WILLIAM C. DALDY (built 1935) the preserved vintage steam tug heads her rivals PACIFIC WAY (1960) and Ports of Auckland’s operational tug DALDY (1977) around the top mark during the running of the 169th Auckland Anniversary Day Regatta tug race, now in its 3rd year.
Steam Tug W C Daldy wins 2009 Tug Race
Without a doubt it was the largest gathering of tugs and towboats ever seen in New Zealand. What an event it was! Old and new, they were all there!
Click the thumbnails above for a larger image!
How did this all start? John Street, the owner of the classic 1920s former Auckland Harbour Board towing launch Te Hauraki, mentioned to me in passing that he was thinking of having a duel with the 1935 ex-AHB steam tug William C Daldy at the next Auckland Anniversary Regatta.
My response was, why not include all the other retired andoperating tugs around the harbour? Immediately I had this image of a line-up of tugs and towboats from the early ages through to the very latest tug technology. In my mind I could see the likes of the SS Puke and Romo at one end, and the Ports of Auckland’s Wakakume at the other.
I know most people just love tugboats and that most have no access to the water. So why not follow a tugboat race with a parade of tugboats through the ages in the Viaduct Basin.
After a telephone conversation with Joyce Talbot, the heart and soul of the regatta, the event was born. She and her team loved the idea.
I made another call to Tony Blake, the chairman of the Classic Yacht Association of New Zealand, as I intended the CYANZ to be the host and owner of the event. He also loved the idea!
Now the really hard work started, with hundreds of telephone calls just to make sure the idea would not be a flop. The response was simply overwhelming. Once word got out about the proposal my phone ran hot.
Mike Thompson called and asked if he could enter his whole fleet! Five minutes later Brent Shipman called, and then Gregg Kroff confirmed his interest.
As well as having a passion for older craft through my involvement with the CYANZ, I also wanted to develop an event for professional skippers and owners. My next call was to Keith Ingram of Professional Skipper magazine. Admittedly he was a bit quiet at first, then the idea grabbed him like a shark feeding.
Keith later became the race director for the event, as well as addressing the safety issues, a job I was dreading.
The day of the regatta, January 29, rolled up and the weather looked as if it was going to be kind to us, and one by one the boats assembled at the entrance to the Viaduct Harbour. At around 0900
I climbed up from one of the inner marina fingers to the outer wharf/breakwater. The fleet looked huge.
I had this lump in my throat when I saw pioneers like the Bondi Belle, Ferro and Glyn Bird, to name a few, mixing and mingling with the new girls like the Christine Mary and Whakakume. The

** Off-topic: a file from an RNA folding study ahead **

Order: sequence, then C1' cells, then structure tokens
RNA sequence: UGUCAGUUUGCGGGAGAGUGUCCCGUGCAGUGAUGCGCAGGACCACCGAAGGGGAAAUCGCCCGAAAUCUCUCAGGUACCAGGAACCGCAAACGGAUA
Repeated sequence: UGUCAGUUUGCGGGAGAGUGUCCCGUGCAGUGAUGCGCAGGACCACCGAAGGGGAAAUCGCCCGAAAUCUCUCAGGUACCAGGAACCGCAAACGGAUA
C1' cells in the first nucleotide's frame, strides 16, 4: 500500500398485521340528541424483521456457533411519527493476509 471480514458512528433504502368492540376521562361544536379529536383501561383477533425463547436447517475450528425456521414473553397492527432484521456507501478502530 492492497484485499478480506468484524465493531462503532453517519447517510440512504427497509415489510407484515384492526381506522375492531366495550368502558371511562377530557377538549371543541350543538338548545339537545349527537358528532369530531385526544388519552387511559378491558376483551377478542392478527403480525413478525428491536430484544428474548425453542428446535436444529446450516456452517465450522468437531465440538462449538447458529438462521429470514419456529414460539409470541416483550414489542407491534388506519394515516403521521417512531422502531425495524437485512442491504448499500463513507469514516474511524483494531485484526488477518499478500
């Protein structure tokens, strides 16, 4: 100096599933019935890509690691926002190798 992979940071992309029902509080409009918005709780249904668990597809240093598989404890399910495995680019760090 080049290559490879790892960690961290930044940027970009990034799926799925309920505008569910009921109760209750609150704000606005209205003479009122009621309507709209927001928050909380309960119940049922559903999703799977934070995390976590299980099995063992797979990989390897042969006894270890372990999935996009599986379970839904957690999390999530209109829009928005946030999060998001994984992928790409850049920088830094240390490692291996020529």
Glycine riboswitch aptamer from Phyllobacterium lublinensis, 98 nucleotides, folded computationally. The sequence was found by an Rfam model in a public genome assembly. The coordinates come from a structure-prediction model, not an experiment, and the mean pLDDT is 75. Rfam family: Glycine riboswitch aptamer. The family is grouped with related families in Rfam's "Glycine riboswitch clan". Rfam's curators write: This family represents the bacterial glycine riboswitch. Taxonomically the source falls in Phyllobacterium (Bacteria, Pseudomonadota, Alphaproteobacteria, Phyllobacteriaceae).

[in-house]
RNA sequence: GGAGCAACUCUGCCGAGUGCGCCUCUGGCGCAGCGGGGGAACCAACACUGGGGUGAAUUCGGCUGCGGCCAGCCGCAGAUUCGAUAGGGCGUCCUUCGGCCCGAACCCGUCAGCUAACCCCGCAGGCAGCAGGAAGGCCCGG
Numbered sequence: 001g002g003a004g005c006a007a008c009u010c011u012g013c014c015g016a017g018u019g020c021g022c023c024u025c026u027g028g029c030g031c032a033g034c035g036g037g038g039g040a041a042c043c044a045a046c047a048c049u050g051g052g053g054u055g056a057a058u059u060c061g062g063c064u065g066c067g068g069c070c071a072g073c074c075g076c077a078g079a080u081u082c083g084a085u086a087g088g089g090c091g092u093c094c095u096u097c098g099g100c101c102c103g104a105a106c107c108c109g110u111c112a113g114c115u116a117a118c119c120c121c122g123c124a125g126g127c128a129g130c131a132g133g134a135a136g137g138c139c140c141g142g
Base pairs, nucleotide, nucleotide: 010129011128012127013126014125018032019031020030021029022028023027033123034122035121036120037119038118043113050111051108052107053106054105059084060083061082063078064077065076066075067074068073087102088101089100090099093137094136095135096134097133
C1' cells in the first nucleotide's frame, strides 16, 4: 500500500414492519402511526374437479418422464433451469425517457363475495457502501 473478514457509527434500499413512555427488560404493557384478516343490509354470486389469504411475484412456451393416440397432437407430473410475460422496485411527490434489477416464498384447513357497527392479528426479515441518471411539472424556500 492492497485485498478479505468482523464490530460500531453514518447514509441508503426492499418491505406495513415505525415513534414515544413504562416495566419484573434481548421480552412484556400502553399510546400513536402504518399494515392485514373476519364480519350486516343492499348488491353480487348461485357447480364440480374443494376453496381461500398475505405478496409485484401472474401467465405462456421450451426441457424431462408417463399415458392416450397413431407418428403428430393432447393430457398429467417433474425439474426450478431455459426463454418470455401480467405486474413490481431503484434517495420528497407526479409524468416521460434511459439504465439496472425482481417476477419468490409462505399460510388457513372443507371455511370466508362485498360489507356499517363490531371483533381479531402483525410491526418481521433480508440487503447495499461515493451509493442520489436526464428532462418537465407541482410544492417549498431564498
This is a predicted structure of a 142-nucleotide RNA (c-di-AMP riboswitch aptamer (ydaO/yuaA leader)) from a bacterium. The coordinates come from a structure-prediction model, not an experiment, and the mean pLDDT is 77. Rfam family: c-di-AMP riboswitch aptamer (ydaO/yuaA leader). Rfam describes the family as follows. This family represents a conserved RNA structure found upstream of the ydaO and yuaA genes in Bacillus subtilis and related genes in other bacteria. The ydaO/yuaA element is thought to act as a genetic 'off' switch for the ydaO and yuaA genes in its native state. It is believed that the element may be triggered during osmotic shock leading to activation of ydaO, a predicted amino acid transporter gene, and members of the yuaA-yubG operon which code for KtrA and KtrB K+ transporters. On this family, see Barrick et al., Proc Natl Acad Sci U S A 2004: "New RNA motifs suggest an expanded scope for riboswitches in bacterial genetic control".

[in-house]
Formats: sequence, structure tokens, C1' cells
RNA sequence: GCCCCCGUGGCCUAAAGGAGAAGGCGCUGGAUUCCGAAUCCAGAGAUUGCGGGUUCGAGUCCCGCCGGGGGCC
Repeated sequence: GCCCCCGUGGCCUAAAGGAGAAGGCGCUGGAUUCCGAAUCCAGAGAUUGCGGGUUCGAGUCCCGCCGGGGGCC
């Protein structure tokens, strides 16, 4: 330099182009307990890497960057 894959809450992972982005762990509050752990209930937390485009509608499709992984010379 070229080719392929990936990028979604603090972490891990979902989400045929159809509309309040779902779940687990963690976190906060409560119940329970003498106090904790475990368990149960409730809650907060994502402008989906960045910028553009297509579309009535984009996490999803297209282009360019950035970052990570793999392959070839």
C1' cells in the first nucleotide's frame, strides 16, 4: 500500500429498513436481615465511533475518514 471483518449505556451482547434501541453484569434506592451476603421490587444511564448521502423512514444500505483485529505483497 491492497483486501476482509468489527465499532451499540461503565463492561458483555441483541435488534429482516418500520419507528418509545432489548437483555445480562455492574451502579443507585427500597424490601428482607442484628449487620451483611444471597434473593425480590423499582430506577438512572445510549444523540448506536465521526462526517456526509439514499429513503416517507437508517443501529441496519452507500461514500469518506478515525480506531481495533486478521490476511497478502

scene was topped off by the Puke steaming past with paying passengers and giving me and the film crew of Bill and Linda Hohepa a resounding toot!
Finding a suitable platform to perform any filming activities was initially an issue. I called Russell Ward to see if we could film from the bridge of the Glyn Bird. He kindly agreed. When I thought about the wash all these boats would make when underway I soon realised we needed to be on a much bigger vessel.
A further call to Mike Thompson of Thompson Towing and we had the right location on their flagship, the Christine Mary. We could not have found a better boat from which to film the events.
As well as being able to do this, the skipper, Lance Brown, and the families aboard made us very welcome. Later, as we were steaming down the harbour, I noticed two greatly respected men in the world of tugboats, Jimmy Thompson and Pat Ganley, were also on board.
Linda shot some great footage as we made our way down to the start line off North Head, and we felt like Kings of the Castle on the Christine Mary’s upper bridge. As the boats gathered and positioned themselves I could see the Koraki hastily making her way down to the start line.
Her skipper, Peter Benson, had phoned me during the morning to say their barge had problems and they would not be sailing toWhangarei that day. He did not want to miss the event: yet another tugboat man from the heart. So they were in!
I was rapt to see a big yellow and black tug as part of the event. I looked down and could see Pat Ganley with a big smile spreading across his face as the Koraki approached the start line.
The gun went off! There was a din. Asound like a huge washing machine filled the air, then a whistle as the turbochargers cut in. Clouds of black smoke appeared. I looked over towards the William C Daldy and I visualised those huge connecting rods grunting into her giant crankshafts. She looked an absolute picture surrounded by black smoke.
It was all on for her.
We started to move off, and the Christine Mary’s two big Cummins whistled away, with all the little boats surfing on the wash. I could see Dave Skyme surfing on the large tug’s wake, and he looked like the ancient mariner as he held on to the Phyllis’s upper helm – another seaman completely in his element.
The boats spread out and went around the first mark with the William C Daldy right behind us. Tucked in on her bow wave was Te Hauraki, with speed merchant John Street’s hands on her big Bakelite truck wheel.
I am certain every skipper and crew in the race has a new story to tell. This is just what this event was about, people having fun with these beasts of burden, old and new.
Text courtesy of NZ Skipper magazine.